For many months I had a ready answer for those who were naïve enough to ask whether the new Bishop of London might be a woman: ‘Absolutely not’. The church’s current appointments processes, though recently improved, could not possibly give birth to such a brave decision, I said with confidence and resignation.

Gathered in the Chapter House of St Paul’s Cathedral this morning was a group of expectant clergy from across the Diocese, among them women and those who do not believe that women should be ordained. We knew what we were there for, but as the news broke via the Downing St website ahead of the new Bishop’s arrival there was a stunned silence which lasted several seconds. As reality dawned with smiles and exclamations there was also a palpable awareness of those present for whom this would be deeply uncomfortable. The standing ovation lasted several minutes when The Rt Revd Sarah Mullally DBE, Bishop of Crediton, entered the room.

Sarah’s calling to follow Christ first expressed itself through a vocation to nursing. In 1999 she became the youngest person to have held the post of Chief Nursing Officer at the Department of Health and in 2005 was awarded the DBE for services to nursing and midwifery. Ordained in 2001 she was a parish priest in the Southwark Diocese before being appointed Canon Treasurer at Salisbury Cathedral and then Bishop of Crediton in 2015. I have worked with Sarah on a national development programme and know her to be a person of grace, wisdom, humanity and deep faith. She is an inspired choice for this role. She tells us she is ‘delighted and slightly terrified’. All day I have been humming ‘There is nothing like a Dame’.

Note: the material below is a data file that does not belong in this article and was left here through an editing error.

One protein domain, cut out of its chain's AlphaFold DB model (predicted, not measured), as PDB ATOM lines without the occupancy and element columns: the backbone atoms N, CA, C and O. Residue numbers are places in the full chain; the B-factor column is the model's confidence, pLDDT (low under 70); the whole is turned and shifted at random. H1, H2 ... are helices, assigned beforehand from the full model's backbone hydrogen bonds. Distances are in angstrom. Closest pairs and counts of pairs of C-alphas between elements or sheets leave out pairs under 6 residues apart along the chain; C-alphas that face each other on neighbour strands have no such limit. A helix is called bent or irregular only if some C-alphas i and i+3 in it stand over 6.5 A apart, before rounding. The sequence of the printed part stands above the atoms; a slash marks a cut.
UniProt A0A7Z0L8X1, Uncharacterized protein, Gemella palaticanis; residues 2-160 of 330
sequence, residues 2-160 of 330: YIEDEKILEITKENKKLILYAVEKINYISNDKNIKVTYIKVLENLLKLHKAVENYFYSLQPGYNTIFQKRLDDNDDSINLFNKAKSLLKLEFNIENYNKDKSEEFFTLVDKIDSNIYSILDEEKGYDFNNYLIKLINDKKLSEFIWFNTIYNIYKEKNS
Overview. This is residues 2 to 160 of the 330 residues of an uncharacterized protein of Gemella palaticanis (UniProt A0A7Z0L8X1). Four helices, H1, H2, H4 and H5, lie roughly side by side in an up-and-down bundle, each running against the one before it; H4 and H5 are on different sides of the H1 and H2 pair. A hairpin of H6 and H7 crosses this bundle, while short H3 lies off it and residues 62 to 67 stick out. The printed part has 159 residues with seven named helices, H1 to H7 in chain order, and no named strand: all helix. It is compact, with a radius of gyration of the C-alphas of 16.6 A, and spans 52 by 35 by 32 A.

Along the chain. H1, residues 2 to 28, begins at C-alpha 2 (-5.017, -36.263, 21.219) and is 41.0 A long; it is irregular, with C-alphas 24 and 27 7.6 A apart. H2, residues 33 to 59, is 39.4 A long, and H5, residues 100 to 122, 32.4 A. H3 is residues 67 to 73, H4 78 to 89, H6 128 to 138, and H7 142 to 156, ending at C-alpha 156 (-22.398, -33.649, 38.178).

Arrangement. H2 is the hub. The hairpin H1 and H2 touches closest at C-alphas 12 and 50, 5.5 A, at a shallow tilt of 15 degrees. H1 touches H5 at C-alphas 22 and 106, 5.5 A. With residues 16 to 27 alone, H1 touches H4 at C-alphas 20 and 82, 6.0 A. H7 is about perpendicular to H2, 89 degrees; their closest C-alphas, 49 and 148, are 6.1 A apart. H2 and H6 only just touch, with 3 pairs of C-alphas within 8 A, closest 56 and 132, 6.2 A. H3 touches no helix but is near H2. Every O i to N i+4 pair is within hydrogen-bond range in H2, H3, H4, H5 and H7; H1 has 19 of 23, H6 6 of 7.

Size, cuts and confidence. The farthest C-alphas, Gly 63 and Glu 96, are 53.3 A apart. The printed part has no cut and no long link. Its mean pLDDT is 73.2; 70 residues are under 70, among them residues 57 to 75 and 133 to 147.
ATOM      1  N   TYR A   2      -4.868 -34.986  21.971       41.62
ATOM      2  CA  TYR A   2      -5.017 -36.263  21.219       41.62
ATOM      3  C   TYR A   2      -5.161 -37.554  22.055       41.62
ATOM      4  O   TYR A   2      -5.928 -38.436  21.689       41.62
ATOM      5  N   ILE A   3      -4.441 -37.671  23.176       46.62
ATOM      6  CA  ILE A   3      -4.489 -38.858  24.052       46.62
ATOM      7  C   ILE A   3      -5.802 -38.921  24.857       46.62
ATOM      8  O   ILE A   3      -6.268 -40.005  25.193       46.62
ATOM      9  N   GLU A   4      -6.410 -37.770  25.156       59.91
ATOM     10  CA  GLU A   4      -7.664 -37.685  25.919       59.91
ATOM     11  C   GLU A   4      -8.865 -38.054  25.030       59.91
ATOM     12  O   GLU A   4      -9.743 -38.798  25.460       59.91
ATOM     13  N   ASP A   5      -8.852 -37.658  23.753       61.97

For the past two years I have shared an archdeaconry with The Venerable Luke Miller, a traditionalist who has chosen to stay in the mainstream whilst not believing that women should be ordained. Together we try to model the possibility of a church with room for all. Now we will do this alongside Bishop Sarah, about whom Fr Luke has said ‘I believe we can make this work. If we can it would be a gift to everyone in the Church of England’.

Bishop Sarah’s gender is not the only thing that makes her appointment to a senior post remarkable. She is not married to a clergyman, she was not educated at an Oxford or Cambridge College, she trained at a regional institution not one of the hallowed residential theological colleges. Those of us who long for the full integration of female clergy and all other people who ‘look different’ from the majority, who bring new gifts, insights and experience, are thrilled by what has happened in London. In this most vibrant of cities we dare to believe that God has done a new thing. It feels exciting, fresh, full of hope. The hope expressed by Bishop Sarah herself that in our churches ‘everyone can find a spiritual home’.